Euro Open: Retail Sales to Shrink Again, Calling Out ECB

The Euro fell sharply in overnight trading, reaching the lowest levels in 8 months. Sterling also succumbed to selling pressure, falling to test the 1.77 mark. Dour Euro Zone economic data takes center stage again in the forthcoming European session. Retail Sales are expected to issue another negative result, while Gross Domestic Product is expected to be confirmed as shrinking -0.2% in the second quarter.

[B][U]Key Overnight Developments[/U]

• US Dollar continues to punish Euro, British Pound
• Australian economic growth at the slowest in 3 years, more rate cuts likely
• New Zealand economy loses last support as commodity export prices shrink

[U]Critical Levels[/U][/B]

The Euro fell sharply in overnight trading, reaching the lowest levels in 8 months. DailyFX Senior Currency Strategist Jaime Saettele sees the possibility of rally back above 1.46 before the downtrend resumes. Near-term support is seen at 1.4382, while resistance is established at 1.4600. Sterling also succumbed to selling pressure, falling to test the 1.77 mark. Support now stands at 1.7645, with resistance at 1.7971.

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[U]Asia Session Highlights[/U][/B]

Australia’s [B]Gross Domestic Product[/B] underperformed expectations, showing the economy grew at 2.7% in the second quarter versus 3.6% in the first three months of the year. This puts the pace of growth at the slowest in three years, fueling speculation that more monetary easing is in the pipeline. Yesterday, the Reserve Bank of Australia announced a 25-basis-point rate cut, bringing borrowing costs to 7.00%. Bond yield forecasts call for an additional 75 basis points of easing, culminating with rates at 6.25% by the second quarter of next year.

New Zealand saw the [B]ANZ Commodity Price Index[/B] shrink -3.3% in August, the weakest reading since late 2001. Sharp declines in dairy and aluminum prices led the drop. Commodity exports make up 30% of the smaller antipodean economy and their rapid depreciation will add considerable downward pressure on national income growth. The Reserve Bank of New Zealand has signaled they will be aggressive in cutting interest rates to help check the economy’s rapid slowdown. Current bond yield forecasts call for 200 basis points in rate cuts, bringing borrowing costs to 6.25% by the end of 2009.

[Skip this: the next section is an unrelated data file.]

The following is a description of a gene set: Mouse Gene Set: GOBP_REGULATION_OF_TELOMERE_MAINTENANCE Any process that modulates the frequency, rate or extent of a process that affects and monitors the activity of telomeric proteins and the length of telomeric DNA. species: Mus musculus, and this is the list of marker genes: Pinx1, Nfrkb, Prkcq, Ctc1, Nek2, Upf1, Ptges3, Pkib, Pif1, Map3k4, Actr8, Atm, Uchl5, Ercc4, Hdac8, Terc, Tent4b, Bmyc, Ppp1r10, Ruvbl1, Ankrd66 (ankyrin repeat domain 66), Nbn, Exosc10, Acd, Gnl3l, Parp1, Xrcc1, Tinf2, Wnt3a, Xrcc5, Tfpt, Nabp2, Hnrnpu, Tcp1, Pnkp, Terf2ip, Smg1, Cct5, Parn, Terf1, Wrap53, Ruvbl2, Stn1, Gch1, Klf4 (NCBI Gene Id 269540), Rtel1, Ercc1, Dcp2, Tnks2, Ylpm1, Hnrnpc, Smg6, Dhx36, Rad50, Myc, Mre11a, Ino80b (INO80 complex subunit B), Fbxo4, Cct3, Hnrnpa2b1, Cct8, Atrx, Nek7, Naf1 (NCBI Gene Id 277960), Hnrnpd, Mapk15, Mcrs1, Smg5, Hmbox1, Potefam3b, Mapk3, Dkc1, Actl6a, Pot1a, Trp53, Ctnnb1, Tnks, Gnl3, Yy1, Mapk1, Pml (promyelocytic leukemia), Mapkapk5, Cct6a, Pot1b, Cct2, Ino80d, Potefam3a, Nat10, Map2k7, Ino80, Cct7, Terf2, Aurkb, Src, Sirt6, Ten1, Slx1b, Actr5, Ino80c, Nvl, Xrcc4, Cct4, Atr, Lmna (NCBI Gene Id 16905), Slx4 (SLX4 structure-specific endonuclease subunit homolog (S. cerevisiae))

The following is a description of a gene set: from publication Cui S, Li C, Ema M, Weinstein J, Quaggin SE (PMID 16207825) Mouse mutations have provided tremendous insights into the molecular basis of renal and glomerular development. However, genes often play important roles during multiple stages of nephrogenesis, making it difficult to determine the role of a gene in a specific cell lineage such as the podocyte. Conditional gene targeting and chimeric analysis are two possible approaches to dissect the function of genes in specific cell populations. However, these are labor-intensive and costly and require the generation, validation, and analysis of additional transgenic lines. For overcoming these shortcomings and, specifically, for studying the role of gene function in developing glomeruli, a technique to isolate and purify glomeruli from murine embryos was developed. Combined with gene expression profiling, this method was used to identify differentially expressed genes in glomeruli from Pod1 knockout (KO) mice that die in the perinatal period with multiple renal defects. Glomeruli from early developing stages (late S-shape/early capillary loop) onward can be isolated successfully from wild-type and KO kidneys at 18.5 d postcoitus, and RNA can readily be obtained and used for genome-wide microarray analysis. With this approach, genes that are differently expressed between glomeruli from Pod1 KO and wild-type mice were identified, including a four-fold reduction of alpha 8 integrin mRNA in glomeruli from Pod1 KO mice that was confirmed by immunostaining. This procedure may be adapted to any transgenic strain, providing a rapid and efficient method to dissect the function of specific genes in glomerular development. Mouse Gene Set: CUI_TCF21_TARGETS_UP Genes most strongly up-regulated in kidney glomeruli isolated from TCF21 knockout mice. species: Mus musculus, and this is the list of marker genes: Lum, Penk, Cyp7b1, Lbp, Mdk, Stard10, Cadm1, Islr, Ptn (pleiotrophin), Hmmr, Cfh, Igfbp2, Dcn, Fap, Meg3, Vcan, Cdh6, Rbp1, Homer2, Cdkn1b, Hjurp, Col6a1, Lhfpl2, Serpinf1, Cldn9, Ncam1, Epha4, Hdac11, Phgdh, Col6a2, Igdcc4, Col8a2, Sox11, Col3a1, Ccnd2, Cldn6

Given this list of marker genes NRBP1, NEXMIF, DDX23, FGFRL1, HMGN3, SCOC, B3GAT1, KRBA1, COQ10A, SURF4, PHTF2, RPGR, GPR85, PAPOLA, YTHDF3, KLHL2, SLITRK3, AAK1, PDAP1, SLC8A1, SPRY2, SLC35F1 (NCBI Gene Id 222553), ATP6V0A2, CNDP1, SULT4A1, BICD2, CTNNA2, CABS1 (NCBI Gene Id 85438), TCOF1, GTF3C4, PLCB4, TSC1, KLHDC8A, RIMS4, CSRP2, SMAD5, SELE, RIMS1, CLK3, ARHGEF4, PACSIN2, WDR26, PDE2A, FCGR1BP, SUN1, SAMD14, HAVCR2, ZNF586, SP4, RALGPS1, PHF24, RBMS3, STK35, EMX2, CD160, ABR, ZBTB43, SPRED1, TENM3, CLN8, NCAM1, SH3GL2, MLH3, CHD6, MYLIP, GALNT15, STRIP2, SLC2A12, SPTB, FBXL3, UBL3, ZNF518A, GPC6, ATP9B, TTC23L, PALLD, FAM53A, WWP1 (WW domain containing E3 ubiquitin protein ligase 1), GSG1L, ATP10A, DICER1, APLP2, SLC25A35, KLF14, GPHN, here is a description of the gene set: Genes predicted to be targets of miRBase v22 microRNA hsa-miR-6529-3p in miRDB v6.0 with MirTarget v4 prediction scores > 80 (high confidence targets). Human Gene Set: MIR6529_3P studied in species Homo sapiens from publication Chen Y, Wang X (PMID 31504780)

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[U]Euro Session: What to Expect[/U][/B]

Dour Euro Zone economic data takes center stage again in the forthcoming European session. [B]Retail Sales[/B] are expected to issue another negative result, contracting -0.1% in July having lost -0.6% in the preceding month. This will mean retail activity is falling at an annualized -2.1%. To that effect, [B]Gross Domestic Product[/B] is expected to be confirmed as shrinking -0.2% in the second quarter, the first negative reading since the creation of the 15-nation currency bloc. This puts the Single Currency area just three months shy of an official recession.

The profound slowdown is sure to be addressed as the European Central Bank announces interest rate policy later this week. That said, borrowing costs are expected to remain on hold this time around. As we wrote yesterday, ECB President Jean-Claude Trichet has cited lingering price pressure “in the pipeline” as a key reason to hold off on cutting interest rates, saying it is “something which is ongoing and undoubtedly creates more risks.” The market is pricing in 50 basis points in rate cuts starting in first quarter of 2009, culminating with borrowing costs to 3.75%.

[I]To contact Ilya regarding this or other articles he has authored, please email him at <[email protected]>.
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